For a long time, I have grappled with the question, when I first started my degree of Bachelor of Pharmacy, I only thought that our main goal was handing out medicines. However, since undertaking this course I have opened my eyes to the many possibilities this career has, and how these can be undertaken by me to help Aboriginal and Torres Strait Islander people.
The first role of a pharmacist is to be a medication expert, we are meant to know how medicines work, when and how to take them, what to expect when taking them and any adverse events that could come about whilst taking this medicine. A sad reality of the current times we are in is that many Aboriginals and Torres Strait Islanders suffer from more chronic conditions such as high blood pressure and diabetes, another sad reality is that Indigenous people are not very health literate. Being able to effectively communicate how to take one’s medicine can have a positive impact on the outcome of many chronic conditions, also being able to talk directly to patients I could find ways to managing issues they may have such as not taking medicines due to side effects. By being a proactive provider of care and taking the time to listen to what the person has to say,k I can contribute to helping improve the Indigenous health of this country.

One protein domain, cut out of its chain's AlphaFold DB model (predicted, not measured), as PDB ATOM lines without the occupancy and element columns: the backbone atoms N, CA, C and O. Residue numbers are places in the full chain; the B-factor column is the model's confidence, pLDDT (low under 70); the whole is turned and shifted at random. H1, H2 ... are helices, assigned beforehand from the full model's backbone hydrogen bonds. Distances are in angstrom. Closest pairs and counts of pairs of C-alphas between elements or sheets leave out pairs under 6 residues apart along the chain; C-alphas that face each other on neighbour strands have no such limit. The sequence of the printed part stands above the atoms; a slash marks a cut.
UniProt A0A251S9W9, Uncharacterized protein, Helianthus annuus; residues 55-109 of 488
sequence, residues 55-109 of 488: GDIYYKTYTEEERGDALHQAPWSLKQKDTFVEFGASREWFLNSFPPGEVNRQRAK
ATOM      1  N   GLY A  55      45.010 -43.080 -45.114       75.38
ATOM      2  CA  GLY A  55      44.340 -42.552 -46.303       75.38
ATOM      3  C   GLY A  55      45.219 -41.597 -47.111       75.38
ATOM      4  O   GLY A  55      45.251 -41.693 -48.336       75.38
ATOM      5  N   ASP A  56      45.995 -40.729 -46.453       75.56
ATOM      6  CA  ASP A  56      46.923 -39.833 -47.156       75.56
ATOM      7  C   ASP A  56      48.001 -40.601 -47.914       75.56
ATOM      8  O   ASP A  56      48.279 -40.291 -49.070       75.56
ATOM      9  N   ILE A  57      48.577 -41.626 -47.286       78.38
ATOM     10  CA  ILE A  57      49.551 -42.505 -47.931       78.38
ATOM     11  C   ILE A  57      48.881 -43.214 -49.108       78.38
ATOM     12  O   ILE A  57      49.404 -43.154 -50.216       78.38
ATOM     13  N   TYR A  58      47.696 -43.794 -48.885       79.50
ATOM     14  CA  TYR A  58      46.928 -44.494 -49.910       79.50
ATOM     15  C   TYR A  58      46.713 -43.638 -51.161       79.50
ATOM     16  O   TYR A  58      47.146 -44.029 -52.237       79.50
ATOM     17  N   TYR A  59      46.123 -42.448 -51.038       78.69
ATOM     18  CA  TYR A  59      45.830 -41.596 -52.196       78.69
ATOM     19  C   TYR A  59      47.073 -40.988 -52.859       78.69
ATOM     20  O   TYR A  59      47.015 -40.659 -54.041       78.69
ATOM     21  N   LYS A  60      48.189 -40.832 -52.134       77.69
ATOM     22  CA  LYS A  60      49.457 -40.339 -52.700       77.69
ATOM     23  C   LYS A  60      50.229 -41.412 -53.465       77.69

Following on from this, many people don’t realise that many pharmacies and pharmacists provide medical services that were once reserved for medical practitioners. Pharmacies can provide blood pressure checks, quick blood glucose monitoring and lung function tests. Unfortunately, high rates of fatty food defined sugars, alcohol and tobacco smoke has had a devastating impact on the health of Indigenous population but being able to catch chronic conditions early and being able to refer people on to doctors before worse things can happen would be rewarding task to have in the future. Following on from this, being able to intervene and provide ways to help people with their diet and talking to people about quitting smoking and lowering their alcohol content is another way that I’ll be able to contribute to improving health outcomes as a pharmacist. Finally, on this point of providing services as a pharmacist being able to provide vaccines for people who may not be able to see or afford a doctor would be a very rewarding way of contributing to bettering the health of Indigenous population.
From originally think that being a pharmacist would mean I would be a glorified shop keeper to learning many different ways that a pharmacist can contribute to the community and learning that they are some of the most important people in healthcare, I look forward to the future that lies ahead and to myself being able to better the health of Indigenous Australians.